If you can’t see any mold in a room but you smell a musty odor, trust your nose!
Last, but certainly not least, listen to your body. If you suffer from a chronic upper respiratory problem, consult your doctor. If it isn’t caused by a bacterial infection, it may be due to an allergy, and mold could easily be the culprit.
How can I prevent mold?
Mold spores are a force of nature. There is no way to get rid of them completely, but you can neutralize them by controlling their breeding places. Dry them up. Without moisture, they can’t multiply. This is actually pretty easy to do:
If water is leaking from any source—roof, foundation, plumbing, etc.—correct the problem before mold moves in and creates a much bigger problem.
Always dry wet surfaces a.s.a.p.
Make sure appliances that create moisture such as clothes dryers, stoves, etc., are properly vented to the outdoors.
Keep your indoor humidity no higher than 50% to 60%. To a mold spore there is no party-pooper quite like a running air conditioner or dehumidifier. Both reduce the amount of moisture in the air.
Change disposable A/C filters monthly and clean the coils at least once a year.
Clean A/C drip pans regularly and keep the drain lines clear.
There is nothing a spore likes better than a nice, relaxing steam bath. Don’t cooperate. Make sure there is adequate ventilation when showering or taking a bath, cooking, or running the dishwasher.
If you are a homeowner, (a) clean and repair roof gutters regularly, (b) grade the ground away from the house to prevent water seeping in through the foundation, and (c) make sure your lawn sprinklers don’t spray the house and that you don’t over water your landscape.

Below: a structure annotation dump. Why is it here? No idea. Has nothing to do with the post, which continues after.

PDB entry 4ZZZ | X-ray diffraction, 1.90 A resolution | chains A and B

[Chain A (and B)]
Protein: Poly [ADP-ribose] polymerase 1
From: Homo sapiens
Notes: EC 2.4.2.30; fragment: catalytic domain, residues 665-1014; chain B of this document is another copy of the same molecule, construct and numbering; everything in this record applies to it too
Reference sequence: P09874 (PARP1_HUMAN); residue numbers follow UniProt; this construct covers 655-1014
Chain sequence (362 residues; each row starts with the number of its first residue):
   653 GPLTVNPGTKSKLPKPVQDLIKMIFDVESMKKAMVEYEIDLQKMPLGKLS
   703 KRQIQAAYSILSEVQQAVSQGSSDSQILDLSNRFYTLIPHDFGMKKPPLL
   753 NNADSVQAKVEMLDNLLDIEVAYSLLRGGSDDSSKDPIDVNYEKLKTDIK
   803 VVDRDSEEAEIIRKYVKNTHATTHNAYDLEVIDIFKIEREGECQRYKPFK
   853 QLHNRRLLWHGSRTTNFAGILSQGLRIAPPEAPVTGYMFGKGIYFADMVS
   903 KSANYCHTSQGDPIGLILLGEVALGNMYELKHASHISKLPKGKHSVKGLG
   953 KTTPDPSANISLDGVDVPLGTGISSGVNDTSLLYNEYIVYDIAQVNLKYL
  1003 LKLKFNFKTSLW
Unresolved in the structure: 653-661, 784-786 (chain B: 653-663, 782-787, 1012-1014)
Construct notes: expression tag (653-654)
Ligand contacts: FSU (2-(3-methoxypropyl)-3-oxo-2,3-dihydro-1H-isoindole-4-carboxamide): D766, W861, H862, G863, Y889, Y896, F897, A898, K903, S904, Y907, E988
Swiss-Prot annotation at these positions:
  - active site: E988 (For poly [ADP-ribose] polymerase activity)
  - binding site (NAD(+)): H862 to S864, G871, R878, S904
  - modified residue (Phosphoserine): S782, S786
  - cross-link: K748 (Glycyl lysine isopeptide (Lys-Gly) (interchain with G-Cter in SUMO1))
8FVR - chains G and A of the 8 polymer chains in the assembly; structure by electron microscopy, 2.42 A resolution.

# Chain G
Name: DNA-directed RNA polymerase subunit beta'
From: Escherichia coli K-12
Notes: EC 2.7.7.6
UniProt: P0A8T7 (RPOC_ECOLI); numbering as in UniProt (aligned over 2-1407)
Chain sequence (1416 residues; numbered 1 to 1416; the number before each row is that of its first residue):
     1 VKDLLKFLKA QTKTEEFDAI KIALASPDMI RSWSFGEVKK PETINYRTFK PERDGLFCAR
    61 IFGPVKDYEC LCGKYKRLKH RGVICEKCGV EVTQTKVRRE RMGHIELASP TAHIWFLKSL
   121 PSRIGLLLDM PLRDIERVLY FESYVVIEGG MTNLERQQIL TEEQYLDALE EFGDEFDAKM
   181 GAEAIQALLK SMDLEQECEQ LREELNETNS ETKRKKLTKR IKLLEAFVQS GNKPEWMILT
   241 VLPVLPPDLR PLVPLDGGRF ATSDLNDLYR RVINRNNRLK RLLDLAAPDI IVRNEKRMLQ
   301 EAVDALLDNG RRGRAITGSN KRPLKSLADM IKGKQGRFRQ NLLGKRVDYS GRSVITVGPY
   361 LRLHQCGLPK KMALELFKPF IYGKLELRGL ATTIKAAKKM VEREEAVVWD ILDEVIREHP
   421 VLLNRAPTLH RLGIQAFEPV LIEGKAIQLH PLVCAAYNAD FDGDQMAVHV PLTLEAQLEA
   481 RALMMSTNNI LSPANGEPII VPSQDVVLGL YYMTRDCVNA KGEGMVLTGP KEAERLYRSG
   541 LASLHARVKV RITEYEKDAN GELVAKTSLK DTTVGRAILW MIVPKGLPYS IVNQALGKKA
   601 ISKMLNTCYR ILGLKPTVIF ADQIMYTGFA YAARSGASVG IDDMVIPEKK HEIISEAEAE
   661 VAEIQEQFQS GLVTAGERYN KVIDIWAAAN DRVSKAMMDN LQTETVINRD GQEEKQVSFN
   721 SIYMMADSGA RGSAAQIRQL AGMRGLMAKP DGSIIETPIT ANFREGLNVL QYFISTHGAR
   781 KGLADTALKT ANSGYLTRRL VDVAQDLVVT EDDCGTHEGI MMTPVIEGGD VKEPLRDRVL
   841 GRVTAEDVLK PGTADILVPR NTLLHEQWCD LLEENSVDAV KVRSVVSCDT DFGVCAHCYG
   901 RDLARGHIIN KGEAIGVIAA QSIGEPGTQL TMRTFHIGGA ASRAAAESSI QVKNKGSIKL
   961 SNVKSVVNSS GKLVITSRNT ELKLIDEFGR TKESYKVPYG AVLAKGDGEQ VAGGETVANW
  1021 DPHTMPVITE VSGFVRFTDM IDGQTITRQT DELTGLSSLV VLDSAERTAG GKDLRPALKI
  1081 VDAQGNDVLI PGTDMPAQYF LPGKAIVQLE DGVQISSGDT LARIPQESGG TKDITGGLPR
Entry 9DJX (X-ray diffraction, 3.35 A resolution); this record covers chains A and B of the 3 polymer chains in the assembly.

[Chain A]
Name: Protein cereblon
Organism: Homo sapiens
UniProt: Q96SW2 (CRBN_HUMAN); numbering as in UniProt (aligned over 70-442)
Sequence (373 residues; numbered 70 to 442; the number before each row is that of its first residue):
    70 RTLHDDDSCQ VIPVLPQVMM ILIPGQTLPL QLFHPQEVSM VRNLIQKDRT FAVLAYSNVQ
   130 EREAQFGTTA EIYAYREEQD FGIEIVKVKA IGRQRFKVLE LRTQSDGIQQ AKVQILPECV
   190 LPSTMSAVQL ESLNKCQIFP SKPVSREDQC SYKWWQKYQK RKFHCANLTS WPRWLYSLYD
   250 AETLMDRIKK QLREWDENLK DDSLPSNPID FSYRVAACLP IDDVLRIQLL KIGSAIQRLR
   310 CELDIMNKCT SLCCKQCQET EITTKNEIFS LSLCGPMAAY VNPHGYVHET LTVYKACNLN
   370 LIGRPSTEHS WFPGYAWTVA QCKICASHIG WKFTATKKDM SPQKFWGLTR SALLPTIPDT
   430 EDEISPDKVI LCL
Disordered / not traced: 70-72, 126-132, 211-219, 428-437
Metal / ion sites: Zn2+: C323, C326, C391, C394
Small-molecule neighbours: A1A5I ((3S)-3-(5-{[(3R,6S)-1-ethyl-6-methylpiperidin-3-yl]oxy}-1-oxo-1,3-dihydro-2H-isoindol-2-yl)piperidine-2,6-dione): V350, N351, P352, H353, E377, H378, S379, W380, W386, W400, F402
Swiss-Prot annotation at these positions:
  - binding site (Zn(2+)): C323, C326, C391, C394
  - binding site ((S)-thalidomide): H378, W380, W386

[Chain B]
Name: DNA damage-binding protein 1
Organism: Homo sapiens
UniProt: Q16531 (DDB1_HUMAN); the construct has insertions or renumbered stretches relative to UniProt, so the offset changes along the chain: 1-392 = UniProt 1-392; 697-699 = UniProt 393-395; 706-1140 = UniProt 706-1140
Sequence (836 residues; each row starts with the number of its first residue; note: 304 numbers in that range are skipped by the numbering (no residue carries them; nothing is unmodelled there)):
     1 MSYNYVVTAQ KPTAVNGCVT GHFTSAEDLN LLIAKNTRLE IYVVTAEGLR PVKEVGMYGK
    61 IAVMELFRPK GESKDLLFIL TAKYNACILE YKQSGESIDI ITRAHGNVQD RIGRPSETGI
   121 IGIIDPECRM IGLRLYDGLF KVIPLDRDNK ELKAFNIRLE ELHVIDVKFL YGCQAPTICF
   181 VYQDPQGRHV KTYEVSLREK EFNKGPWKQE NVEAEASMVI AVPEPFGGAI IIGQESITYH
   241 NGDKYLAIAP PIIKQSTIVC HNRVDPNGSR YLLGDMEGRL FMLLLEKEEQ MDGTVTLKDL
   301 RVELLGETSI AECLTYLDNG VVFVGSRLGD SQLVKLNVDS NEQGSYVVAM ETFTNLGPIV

How do I get rid of the #@&%$*#! stuff?
If you have a relatively minor problem with mold, such as a patch less than ten square feet, it is pretty easy to correct the problem yourself. Clean up any existing mold. The quicker you clean it up, the easier it will be to control it. Many consumers use chlorine based cleaners (like chlorine bleach) because they believe that these products effectively remove mold. The truth is that the E.P.A. does not recommend using these toxic products. They contain harmful chemicals, and they can’t clean effectively since they don’t thoroughly penetrate the surface. This allows the mold to return very quickly. For this type of cleaning there are non-toxic products now available that are completely safe to use inside and outside the home, and are harmless to pets and plants.
If you have major water damage or anything larger than a 10 square foot patch of mold, or you notice a musty odor and suspect hidden mold, trying to locate or handle the problem yourself could be risky. Contact a State certified professional to help you locate and remove the mold.
Where can I learn more about this?
The E.P.A. (U.S. Environmental Protection Agency) is an authoritative source of information on this subject. You can phone the Indoor Environments Division at 202-343-9370, or access their web site at http://www.epa.gov/iaq/molds/, where you can get a free guide.
David Brossart has an extensive background in academic research. He has served as a Department Head at Northern Illinois University, and as a Research Consultant for CNBC. He is Managing Partner of Healthy Home Distributors and Healthy Home Cleaning Services LLC, an Orlando-based firm that is committed to advancing the use of eco-friendly services and non-toxic, hypoallergenic household products.